Sri Chinmaya Satgurave Namah!
Br. Kutastha Chaitanya, from Chinmaya International Foundation, Kerala has sent this thought from his smartphone. He is serving far away in a village, from where he is unable to access the Forum and requested this be posted here:
"This introduction is very inspiring. Truly, great is the devotee whose devotion can never be explained adequately.
This has been beautifully explained by the great Tamil poet saint Avvaiyaar many many centuries ago in a beautiful poem, that – greater than Bhagavan's glory, is Devotee’s glory...
Avvaiyyar was a female poet of the ninth century, who lived in the southern parts of India. She was a great poetess and a revered saint. The term 'Avvaiyyar' means ' respected old woman' or 'Grandmother'.
Avvaiyyar brings this out in a step by step beautiful logic. Reading this note brought to mind her poem.
This is a gist of Avviayar’s poem:
The devotion of the devotee is actually the biggest, greatest.
What is big ?
The world is big.
Who created this great world?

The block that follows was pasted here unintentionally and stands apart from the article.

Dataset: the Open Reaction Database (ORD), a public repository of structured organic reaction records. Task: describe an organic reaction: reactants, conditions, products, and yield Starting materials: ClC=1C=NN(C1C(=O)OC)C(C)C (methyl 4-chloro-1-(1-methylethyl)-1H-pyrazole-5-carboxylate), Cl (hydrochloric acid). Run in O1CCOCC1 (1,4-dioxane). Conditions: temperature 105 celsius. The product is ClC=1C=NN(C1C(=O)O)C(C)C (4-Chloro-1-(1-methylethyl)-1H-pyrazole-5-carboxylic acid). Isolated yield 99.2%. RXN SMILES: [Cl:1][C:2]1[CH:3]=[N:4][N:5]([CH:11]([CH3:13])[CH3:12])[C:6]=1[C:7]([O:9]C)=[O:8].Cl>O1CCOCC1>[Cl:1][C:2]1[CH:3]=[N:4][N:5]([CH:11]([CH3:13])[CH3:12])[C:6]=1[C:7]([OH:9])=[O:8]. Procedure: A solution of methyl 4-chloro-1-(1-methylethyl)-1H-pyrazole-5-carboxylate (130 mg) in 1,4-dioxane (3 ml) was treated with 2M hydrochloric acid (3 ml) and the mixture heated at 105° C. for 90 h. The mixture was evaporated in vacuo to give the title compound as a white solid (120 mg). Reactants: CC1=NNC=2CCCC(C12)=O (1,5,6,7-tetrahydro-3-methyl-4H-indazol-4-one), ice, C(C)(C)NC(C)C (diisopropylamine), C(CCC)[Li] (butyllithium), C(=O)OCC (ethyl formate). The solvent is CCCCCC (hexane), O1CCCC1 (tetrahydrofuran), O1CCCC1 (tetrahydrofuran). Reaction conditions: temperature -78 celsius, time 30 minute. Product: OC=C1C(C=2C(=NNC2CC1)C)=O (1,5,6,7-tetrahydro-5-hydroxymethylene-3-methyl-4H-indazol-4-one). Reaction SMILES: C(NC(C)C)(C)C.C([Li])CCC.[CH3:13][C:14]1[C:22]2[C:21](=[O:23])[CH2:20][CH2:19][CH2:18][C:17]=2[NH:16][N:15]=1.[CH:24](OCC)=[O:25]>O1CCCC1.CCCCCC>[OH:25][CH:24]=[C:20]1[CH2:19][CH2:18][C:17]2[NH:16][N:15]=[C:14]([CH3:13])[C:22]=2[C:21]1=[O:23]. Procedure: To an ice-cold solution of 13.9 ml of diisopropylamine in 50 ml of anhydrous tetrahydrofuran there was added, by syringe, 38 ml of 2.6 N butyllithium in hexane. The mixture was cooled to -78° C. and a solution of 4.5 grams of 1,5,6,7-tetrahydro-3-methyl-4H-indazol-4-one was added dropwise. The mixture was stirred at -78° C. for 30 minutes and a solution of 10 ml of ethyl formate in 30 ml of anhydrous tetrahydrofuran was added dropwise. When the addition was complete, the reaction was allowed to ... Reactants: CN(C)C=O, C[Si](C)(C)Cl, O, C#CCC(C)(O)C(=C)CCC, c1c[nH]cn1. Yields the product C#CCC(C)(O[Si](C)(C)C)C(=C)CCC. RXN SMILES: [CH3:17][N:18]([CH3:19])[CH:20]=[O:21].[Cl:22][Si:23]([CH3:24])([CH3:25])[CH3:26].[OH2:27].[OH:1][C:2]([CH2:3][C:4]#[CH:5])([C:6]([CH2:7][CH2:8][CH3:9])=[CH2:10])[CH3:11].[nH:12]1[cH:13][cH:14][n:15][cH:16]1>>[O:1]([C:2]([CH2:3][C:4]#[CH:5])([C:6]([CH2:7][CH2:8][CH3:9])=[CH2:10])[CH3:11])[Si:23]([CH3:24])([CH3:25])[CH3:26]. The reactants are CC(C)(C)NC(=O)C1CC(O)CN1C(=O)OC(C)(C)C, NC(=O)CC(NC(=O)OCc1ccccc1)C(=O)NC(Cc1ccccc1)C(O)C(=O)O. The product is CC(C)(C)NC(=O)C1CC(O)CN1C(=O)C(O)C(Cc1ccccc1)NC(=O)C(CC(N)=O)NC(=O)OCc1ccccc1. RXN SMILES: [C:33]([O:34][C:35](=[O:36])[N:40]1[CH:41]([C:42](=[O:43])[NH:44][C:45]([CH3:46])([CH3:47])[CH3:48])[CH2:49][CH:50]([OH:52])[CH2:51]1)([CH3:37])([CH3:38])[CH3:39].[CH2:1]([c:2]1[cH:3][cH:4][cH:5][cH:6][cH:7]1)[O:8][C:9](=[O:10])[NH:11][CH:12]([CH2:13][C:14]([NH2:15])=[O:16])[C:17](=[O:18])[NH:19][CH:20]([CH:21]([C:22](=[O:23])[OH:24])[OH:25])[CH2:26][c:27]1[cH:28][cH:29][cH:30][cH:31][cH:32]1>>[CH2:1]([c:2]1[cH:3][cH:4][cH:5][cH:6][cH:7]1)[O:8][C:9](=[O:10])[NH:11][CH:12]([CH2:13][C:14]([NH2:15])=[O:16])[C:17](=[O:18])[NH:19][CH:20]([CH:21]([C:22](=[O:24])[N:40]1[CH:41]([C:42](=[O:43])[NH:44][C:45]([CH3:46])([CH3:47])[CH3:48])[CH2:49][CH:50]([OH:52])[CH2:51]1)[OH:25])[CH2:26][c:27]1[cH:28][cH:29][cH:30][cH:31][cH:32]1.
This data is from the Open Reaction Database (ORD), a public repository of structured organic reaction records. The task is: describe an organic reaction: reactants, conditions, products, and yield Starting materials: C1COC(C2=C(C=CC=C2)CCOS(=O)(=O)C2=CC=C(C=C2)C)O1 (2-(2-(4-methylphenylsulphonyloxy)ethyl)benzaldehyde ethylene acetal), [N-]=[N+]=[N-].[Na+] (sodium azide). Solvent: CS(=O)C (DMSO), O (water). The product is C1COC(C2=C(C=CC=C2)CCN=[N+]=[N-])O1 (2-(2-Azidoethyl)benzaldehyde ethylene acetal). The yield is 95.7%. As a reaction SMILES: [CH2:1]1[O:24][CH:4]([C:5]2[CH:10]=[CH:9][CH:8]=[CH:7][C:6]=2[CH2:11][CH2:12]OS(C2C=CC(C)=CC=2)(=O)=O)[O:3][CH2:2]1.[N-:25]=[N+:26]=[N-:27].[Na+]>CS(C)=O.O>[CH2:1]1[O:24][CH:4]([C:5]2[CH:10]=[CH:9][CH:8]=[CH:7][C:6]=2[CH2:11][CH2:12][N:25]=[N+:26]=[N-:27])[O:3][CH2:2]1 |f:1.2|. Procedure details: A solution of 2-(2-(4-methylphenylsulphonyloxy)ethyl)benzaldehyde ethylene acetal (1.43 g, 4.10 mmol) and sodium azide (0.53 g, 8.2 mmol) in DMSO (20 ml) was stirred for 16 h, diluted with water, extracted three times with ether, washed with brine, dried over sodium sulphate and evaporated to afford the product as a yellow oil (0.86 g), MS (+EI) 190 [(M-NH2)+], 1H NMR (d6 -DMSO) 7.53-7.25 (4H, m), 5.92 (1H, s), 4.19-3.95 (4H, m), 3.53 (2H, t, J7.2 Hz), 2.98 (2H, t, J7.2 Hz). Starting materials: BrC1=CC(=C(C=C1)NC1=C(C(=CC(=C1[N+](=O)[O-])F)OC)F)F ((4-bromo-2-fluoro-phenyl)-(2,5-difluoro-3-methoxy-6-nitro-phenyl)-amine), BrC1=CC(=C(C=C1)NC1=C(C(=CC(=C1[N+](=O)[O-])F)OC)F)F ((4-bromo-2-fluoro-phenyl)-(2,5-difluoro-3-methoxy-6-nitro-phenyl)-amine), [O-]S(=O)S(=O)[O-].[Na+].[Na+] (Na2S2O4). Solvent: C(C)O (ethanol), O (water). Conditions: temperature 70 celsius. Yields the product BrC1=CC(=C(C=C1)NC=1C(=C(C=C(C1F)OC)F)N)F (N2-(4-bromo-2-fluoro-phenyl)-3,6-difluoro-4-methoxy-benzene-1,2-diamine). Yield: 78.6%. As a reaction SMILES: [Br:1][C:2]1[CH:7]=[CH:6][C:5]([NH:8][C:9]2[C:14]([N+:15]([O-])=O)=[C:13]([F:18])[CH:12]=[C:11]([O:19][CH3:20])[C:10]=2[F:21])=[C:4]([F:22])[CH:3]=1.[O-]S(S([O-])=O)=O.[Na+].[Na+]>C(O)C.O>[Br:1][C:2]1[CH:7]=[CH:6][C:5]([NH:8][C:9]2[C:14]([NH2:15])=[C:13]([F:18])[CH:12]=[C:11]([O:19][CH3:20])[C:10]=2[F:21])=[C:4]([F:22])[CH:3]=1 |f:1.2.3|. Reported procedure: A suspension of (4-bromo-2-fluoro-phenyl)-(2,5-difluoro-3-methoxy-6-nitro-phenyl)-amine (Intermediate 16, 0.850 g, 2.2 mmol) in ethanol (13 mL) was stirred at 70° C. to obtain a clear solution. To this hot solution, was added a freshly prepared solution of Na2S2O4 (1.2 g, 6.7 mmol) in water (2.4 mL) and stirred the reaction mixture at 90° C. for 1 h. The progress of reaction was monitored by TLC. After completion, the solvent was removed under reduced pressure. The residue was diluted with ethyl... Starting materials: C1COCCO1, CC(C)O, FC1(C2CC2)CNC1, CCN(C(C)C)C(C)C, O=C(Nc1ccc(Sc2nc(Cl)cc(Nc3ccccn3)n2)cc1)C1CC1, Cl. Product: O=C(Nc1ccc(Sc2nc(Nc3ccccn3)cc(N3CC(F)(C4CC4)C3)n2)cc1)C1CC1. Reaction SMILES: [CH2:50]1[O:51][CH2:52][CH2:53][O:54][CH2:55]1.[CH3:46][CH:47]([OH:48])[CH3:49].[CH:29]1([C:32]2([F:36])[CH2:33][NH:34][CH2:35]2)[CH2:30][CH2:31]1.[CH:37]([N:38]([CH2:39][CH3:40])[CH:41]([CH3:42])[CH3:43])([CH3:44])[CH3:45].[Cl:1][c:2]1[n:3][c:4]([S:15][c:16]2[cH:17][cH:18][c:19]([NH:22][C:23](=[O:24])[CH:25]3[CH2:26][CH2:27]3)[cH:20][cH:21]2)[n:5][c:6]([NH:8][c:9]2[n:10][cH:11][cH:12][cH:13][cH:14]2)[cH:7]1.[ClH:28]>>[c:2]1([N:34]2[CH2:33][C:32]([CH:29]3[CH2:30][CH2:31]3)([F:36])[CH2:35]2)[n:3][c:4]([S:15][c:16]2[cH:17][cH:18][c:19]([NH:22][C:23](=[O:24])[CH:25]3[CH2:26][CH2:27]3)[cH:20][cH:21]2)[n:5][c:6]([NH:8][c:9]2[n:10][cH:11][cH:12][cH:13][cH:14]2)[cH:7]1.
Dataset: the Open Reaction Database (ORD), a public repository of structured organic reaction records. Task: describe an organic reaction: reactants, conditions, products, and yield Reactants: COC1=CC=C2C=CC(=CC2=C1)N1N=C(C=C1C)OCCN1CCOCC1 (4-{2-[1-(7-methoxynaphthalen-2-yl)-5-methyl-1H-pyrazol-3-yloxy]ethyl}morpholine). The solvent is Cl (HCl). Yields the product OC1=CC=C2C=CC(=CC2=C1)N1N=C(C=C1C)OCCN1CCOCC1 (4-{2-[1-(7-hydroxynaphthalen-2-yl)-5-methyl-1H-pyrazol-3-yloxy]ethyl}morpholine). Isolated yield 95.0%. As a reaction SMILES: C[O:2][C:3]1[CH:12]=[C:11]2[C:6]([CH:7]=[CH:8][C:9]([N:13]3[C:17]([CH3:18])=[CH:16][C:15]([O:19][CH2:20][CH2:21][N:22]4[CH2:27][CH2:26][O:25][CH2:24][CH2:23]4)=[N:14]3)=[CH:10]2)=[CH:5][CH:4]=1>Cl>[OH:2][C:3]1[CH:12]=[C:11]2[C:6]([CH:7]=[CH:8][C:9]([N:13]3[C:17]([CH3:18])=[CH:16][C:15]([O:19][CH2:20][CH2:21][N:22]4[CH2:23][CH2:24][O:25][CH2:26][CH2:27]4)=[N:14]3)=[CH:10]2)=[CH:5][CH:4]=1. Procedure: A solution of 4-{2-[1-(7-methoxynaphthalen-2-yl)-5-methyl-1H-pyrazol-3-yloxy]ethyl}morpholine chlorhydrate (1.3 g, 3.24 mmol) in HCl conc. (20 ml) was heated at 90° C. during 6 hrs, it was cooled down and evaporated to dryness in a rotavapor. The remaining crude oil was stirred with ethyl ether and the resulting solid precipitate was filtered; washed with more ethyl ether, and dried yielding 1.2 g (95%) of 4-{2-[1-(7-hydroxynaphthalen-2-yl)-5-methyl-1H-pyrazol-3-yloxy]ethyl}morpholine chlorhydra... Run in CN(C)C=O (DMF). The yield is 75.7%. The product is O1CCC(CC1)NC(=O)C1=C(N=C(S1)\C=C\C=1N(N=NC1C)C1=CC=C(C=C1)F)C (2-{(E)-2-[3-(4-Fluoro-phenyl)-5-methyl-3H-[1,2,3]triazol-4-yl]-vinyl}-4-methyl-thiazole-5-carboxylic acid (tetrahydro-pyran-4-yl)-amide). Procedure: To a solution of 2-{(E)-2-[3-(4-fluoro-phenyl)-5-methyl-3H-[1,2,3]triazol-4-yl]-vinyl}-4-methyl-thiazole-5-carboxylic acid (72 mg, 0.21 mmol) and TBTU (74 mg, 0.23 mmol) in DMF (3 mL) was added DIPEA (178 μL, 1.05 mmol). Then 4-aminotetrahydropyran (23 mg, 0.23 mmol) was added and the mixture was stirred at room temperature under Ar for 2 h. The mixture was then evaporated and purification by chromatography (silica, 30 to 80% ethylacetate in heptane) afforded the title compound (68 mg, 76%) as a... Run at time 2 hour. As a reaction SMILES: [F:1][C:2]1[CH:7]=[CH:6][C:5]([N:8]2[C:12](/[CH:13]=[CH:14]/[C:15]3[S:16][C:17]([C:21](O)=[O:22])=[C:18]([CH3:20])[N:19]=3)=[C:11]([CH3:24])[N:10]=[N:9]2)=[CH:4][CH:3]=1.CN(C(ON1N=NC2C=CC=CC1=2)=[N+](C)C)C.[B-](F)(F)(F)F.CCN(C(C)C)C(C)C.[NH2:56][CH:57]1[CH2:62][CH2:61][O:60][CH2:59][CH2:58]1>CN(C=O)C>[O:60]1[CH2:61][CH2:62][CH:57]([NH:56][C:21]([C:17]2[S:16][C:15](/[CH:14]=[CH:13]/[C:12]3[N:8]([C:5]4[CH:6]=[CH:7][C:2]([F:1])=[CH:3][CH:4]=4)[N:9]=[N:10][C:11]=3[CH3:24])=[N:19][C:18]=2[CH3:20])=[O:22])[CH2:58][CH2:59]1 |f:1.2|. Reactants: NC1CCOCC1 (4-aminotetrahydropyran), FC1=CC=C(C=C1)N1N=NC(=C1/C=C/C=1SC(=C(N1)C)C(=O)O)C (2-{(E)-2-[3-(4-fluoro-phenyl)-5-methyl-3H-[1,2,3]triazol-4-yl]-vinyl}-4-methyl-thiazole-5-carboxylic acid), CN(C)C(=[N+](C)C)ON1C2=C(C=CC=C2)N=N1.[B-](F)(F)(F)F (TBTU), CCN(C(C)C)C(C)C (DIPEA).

Brahma. Brahma is bigger than the world - meaning greater, for, the creator is greater than the created.
But Brahma is born in a lotus from Bhagawan Vishnu’s navel. So Bhagawan Vishnu is greater than Brahma.
Then again, Lord Vishnu is sleeping upon the Ocean. So the Ocean is greater.
But the whole Ocean was gathered up in the palm by Sage Agastya, which he drank up (to empty the oceans to reveal the asuras).
So Sage Agastya is greater than the Ocean.
Now, Sage Agastya himself was born in an earthen pot .
But pot is just a small portion of the earth.
Therefore earth is bigger than Sage Agasthya;
But the whole earth itself is being held on one of the thousand heads of Adishesha!
Therefore Adisesha is bigger than the earth.
Mother Uma Devi wears Adisesha as a ring on her little finger. Therefore Uma Devi is bigger than Adi Sesha.
But then Uma Devi is part of the Lord.
Therefore the Lord is greater than Uma Devi.
And finally- the Lord Himself is residing in the heart of the devotees.
Therefore devotee is greater than all these.
Indeed, the devotee’s glory is not easy to comprehend."